A Buddhist Perspective on Freedom of Religion

Somseen Chanawangsa
Fellow of the Royal Institute, Academy of Arts


Freedom of religion and belief is treasured by many as one of the fundamental human rights demanded by its advocates, especially on behalf of minorities in any country where the great majority profess another religion or
belong to a different sect of the same religion. These groups are in a strong position when they are able to exercise their political power and utilize state authority through judicial or other mechanisms to suppress this freedom. Human rights as formulated in the Universal Declaration of Human Rights and subsequent international instruments should be welcomed as a necessary basis for further steps towards peace and happiness, but are still not sufficient for truly lasting world peace. To achieve this end, what is also needed in any society is a positive or constructive ethic that promotes, among other core values, loving kindness, compassion,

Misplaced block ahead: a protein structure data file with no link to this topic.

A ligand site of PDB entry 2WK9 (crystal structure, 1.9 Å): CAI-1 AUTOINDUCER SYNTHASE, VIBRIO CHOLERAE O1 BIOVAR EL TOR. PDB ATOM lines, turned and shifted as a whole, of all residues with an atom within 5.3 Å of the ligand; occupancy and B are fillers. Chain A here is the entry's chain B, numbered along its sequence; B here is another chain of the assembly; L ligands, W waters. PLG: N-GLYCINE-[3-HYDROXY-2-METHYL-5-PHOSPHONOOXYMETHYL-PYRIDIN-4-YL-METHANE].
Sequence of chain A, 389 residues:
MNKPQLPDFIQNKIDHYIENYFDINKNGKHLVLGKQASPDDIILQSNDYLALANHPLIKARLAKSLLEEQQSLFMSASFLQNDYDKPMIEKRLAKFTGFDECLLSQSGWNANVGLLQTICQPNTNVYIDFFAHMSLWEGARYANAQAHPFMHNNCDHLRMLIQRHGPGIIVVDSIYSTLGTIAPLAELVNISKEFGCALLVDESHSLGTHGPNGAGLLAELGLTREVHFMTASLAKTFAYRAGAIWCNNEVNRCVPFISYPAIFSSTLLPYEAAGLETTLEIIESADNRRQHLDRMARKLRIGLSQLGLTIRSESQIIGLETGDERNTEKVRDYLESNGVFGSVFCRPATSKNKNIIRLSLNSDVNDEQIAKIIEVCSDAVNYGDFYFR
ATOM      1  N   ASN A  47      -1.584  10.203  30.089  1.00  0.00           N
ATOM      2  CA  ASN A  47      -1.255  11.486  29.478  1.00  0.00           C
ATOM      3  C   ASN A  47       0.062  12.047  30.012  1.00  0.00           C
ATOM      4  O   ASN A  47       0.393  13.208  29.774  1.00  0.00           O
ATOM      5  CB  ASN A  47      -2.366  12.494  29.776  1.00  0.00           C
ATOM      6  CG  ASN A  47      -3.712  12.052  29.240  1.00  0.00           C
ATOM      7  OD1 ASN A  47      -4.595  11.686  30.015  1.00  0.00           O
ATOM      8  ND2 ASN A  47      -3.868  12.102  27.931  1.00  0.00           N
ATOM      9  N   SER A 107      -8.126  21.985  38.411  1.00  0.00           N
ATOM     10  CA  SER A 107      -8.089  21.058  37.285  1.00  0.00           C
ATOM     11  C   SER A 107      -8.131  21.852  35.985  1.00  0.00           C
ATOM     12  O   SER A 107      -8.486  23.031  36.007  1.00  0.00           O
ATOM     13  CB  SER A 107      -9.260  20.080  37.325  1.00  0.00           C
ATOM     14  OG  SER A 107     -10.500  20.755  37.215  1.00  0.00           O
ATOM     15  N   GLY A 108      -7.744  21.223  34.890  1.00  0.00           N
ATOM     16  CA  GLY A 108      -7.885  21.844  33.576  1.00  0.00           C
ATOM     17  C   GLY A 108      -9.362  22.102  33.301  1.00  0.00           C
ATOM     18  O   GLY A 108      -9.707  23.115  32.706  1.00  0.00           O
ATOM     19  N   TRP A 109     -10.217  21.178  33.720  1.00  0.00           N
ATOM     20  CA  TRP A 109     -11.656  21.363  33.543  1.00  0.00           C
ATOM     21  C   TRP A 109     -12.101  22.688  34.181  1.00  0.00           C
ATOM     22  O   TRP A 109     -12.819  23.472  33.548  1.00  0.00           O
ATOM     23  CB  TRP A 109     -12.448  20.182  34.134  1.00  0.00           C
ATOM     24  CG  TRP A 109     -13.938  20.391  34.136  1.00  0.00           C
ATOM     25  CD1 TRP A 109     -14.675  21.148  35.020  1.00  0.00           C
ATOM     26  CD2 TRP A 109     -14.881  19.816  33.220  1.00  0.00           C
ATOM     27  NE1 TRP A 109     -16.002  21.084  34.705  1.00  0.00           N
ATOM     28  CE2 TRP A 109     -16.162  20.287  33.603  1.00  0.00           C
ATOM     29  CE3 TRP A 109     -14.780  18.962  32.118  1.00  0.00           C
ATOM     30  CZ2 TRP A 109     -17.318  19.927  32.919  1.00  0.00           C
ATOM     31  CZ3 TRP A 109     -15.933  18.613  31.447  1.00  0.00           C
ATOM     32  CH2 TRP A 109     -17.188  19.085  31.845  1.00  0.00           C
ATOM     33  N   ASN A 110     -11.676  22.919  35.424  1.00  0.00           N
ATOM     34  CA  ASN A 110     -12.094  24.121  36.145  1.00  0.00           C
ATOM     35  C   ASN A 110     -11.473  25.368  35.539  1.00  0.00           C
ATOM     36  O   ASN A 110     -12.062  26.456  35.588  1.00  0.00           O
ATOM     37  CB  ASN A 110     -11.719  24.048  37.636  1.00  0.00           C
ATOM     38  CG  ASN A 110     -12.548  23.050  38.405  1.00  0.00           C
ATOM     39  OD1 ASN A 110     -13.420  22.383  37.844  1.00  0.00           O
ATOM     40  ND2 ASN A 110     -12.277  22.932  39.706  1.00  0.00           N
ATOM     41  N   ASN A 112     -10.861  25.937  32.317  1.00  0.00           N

and charity. In this regard, Buddhism certainly has a lot of practical teachings to offer to the world. The Buddhist stance on freedom of religion and belief is discussed in some detail. Also addressed are the notion of religious fundamentalism, and the role of the media in the age of fundamentalism.

Key words: religion, freedom of religion and belief, human rights, Buddhism, negative ethic, positive ethic, religious fundamentalism, role of the media